Happiness at Work

How to maximize your psychological capital for success.

Don't get mad, get even

Anger can be exhausting and embarrassing, strive to stay on even keel

A few months ago I watched my mother lose it - with her computer. She and my father were due to travel the following day and she needed to print off her airline tickets she'd bought from an on-line booking. Despite entering all the correct information, couldn't access her account and after trying repeatedly, she started to yell and howl. As she cursed, she started to catastrophize. She couldn't believe things were happening - this type of this always happened but only to her. Her stuff simply never worked out.

It was exhausting, and not just for her.

Emotions are there for a reason and it's clear they've played an essential role in survival and adaption of the human race. For example they help us know how effective we are in achieving our goals and whether we need to do things differently. They help tell people around us about our internal states and how we might approach each other: if you cry it shows you want support and help. If you yell, ditto.

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Just like my mom.  

And she's not alone. We've all been there, frustrated by things going wrong, by events not turning out as we expected, our expectations and hopes dashed. It's particularly bad when it comes to computers because we experience so little control, and control is a core part of happiness at work and play. People we can influence: machines we can't.

But when we're primed for stuff not working out, and when we automatically expect things to go wrong, we make things much tougher than they need to be. So what can you do to manage negative emotion?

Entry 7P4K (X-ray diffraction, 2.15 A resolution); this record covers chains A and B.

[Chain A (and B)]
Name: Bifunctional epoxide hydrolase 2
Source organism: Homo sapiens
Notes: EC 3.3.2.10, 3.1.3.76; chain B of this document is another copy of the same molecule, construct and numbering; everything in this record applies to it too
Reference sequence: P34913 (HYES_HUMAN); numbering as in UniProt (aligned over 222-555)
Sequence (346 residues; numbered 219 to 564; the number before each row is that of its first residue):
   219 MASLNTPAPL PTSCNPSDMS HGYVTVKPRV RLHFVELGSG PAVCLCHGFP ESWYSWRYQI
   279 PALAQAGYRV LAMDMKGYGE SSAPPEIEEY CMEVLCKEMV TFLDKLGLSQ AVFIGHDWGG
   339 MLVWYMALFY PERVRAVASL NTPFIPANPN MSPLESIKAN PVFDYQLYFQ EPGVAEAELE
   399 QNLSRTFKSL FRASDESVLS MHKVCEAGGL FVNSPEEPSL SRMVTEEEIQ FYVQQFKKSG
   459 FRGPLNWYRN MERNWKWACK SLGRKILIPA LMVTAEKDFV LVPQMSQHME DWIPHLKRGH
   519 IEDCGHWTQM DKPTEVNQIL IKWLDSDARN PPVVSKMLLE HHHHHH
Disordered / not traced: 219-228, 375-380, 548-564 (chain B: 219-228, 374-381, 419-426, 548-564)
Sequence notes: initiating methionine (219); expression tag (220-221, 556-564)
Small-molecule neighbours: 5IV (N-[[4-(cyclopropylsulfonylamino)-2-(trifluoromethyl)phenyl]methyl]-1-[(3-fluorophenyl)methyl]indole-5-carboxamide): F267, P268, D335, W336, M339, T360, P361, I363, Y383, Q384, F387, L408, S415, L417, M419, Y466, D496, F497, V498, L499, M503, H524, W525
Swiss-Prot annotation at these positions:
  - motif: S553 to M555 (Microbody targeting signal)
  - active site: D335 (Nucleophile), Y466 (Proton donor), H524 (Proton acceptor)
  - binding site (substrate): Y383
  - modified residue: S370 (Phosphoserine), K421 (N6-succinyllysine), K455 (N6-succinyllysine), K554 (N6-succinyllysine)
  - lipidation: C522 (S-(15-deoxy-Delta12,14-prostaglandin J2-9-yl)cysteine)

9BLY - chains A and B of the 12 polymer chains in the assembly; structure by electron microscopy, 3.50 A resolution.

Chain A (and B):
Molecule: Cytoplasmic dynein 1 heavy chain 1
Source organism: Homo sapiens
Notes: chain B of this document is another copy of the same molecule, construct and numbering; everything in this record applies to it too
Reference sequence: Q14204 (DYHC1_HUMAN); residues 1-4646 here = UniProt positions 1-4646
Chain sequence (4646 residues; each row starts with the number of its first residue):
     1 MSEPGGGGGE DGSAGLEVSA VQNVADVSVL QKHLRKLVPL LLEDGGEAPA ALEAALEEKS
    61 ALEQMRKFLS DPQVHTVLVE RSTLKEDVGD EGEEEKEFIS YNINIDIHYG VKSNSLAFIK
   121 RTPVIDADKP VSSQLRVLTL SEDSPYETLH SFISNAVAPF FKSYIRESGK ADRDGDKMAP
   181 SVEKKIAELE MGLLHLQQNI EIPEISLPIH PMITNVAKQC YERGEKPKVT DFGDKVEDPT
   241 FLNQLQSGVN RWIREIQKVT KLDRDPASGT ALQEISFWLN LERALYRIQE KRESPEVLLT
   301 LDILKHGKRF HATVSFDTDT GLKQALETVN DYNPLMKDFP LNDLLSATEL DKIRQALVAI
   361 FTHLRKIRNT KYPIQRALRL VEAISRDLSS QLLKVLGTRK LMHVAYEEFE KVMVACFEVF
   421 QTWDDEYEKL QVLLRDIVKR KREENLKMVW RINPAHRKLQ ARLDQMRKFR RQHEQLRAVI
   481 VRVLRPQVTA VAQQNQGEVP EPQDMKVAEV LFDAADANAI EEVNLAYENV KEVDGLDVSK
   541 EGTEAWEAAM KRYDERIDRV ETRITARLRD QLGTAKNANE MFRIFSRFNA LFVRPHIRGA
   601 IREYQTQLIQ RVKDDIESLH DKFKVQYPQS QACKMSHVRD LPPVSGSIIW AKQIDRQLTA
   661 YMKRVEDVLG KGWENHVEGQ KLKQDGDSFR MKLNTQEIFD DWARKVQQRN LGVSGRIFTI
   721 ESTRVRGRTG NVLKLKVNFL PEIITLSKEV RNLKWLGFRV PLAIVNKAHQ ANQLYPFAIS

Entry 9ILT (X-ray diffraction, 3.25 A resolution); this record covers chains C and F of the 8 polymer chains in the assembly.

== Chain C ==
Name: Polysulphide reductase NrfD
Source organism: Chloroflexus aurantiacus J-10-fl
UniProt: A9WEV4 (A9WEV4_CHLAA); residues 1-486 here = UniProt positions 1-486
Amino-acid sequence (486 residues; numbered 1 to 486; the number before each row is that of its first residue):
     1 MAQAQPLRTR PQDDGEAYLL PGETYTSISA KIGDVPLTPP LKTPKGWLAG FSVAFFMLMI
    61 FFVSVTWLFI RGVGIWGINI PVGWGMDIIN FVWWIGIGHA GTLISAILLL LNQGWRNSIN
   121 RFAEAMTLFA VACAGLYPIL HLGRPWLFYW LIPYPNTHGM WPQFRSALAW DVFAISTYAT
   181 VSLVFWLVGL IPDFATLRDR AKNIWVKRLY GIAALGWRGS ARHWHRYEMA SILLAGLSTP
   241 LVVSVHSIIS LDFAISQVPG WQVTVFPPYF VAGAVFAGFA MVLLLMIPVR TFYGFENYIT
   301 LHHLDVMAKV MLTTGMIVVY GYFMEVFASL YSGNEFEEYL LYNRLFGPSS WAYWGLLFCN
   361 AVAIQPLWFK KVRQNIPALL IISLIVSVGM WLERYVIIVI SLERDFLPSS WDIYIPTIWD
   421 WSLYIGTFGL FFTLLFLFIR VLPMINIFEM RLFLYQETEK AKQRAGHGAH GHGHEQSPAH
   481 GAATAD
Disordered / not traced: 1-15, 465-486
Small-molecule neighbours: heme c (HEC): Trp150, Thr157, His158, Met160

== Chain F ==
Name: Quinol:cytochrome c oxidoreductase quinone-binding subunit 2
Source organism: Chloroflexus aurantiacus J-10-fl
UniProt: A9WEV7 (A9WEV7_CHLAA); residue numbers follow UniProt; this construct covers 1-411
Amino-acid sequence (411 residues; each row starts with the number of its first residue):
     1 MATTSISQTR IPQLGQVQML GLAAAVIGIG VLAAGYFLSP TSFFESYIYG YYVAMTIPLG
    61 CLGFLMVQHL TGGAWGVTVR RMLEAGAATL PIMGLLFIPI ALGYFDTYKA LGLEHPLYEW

Here are three top tactics which are especially helpful when you're at work:

1.    Remember that you've only got so much self-control.

Self-control is a limited resource. You have less as the day wears on, and less when you are in situation which has previously triggered anger. You can make sure you don't erode it unnecessarily by counting to 20 before you react. Then you won't be hijacked by your brain, and more specifically your amygdala, over-processing what is in fact a likely to be a relatively innocuous situation.

2.    Cultivate mindfulness

Mindfulness is nonjudgmental, present-centered attention you give to your thoughts and emotions. When you are being mindful, you experience, moment by moment awareness of your thoughts, feelings and sensations. You then use that awareness to then intentionally face difficulties or discomfort. Some people talk about it as a 'meta-cognitive process': all that means is thinking about what you think and feel. The first step to mindfulness is to tune into your internal state and once you have done that to view thoughts and feelings as simply passing events.

You can then progress your mindfulness practice to include:

  • reflecting on what matters to you and what you want to be known for
  • thinking about issues related to control and openness
  • recognising what's happening not only internally but externally
  • thinking about pivotal moments in your life
  • maintaining a healthy integration between work and personal life

Why bother? Because mindfulness helps you reduce vulnerability to negative emotion, helps formulate problems, increases attention in the present, reduces stress, helps people overcome depression, regulate emotion, increase perspective-taking, and enables you to manage daily difficulties and hassles in a calmer more considered manner.

Best of all it's a practical way to stop rumination: that's the constant negative chewing over of things that you think have gone wrong, that you dislike, that bug or annoy you.

3.    Remember the Pygmalion/Golem effect

The Pygmalion effect generally suggests that if you have positive expectations about someone, they'll perform well. The Golem effect does the exact opposite: negative expectations result in negative performance.  Take a look at Jane Elliott's seminal video if you want to see how this in action. You start with the adults she worked with when they were kids and go backwards in time.  It's amazing, moving and extraordinary footage.

http://www.youtube.com/watch?v=JCjDxAwfXV0&feature=related

These three tactics will ensure you can keep calm and carry on. Because when you lose it, it can be both embarrassing and exhausting for everyone involved. You'll all feel the negative effects for at least a few hours afterwards, and sometimes for much longer. It's far better to strive to stay on an even keel, which of course is why we say, don't get mad, get even.

Jessica Pryce-Jones is the CEO of iOPener, a human asset management consultancy and author of Happiness at Work.

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